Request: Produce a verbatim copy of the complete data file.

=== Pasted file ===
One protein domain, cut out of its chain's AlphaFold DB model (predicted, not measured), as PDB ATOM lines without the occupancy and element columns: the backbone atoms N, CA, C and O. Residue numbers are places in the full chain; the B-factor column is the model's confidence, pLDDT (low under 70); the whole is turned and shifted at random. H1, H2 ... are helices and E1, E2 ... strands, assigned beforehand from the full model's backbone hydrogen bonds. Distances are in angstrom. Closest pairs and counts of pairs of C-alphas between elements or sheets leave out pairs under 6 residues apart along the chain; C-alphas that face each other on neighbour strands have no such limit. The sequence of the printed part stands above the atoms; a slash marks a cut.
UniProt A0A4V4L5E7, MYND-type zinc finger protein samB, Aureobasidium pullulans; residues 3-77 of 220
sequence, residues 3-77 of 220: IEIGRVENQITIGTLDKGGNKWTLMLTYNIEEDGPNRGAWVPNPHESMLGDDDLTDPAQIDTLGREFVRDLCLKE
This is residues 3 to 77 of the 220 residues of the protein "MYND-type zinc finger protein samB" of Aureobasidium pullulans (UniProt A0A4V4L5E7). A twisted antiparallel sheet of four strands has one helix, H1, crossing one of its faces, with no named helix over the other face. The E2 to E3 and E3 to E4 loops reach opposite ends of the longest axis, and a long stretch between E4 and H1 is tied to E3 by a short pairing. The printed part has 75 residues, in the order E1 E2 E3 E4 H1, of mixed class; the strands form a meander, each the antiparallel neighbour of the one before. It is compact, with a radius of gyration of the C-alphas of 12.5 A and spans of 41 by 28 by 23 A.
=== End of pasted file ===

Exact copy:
One protein domain, cut out of its chain's AlphaFold DB model (predicted, not measured), as PDB ATOM lines without the occupancy and element columns: the backbone atoms N, CA, C and O. Residue numbers are places in the full chain; the B-factor column is the model's confidence, pLDDT (low under 70); the whole is turned and shifted at random. H1, H2 ... are helices and E1, E2 ... strands, assigned beforehand from the full model's backbone hydrogen bonds. Distances are in angstrom. Closest pairs and counts of pairs of C-alphas between elements or sheets leave out pairs under 6 residues apart along the chain; C-alphas that face each other on neighbour strands have no such limit. The sequence of the printed part stands above the atoms; a slash marks a cut.
UniProt A0A4V4L5E7, MYND-type zinc finger protein samB, Aureobasidium pullulans; residues 3-77 of 220
sequence, residues 3-77 of 220: IEIGRVENQITIGTLDKGGNKWTLMLTYNIEEDGPNRGAWVPNPHESMLGDDDLTDPAQIDTLGREFVRDLCLKE
This is residues 3 to 77 of the 220 residues of the protein "MYND-type zinc finger protein samB" of Aureobasidium pullulans (UniProt A0A4V4L5E7). A twisted antiparallel sheet of four strands has one helix, H1, crossing one of its faces, with no named helix over the other face. The E2 to E3 and E3 to E4 loops reach opposite ends of the longest axis, and a long stretch between E4 and H1 is tied to E3 by a short pairing. The printed part has 75 residues, in the order E1 E2 E3 E4 H1, of mixed class; the strands form a meander, each the antiparallel neighbour of the one before. It is compact, with a radius of gyration of the C-alphas of 12.5 A and spans of 41 by 28 by 23 A.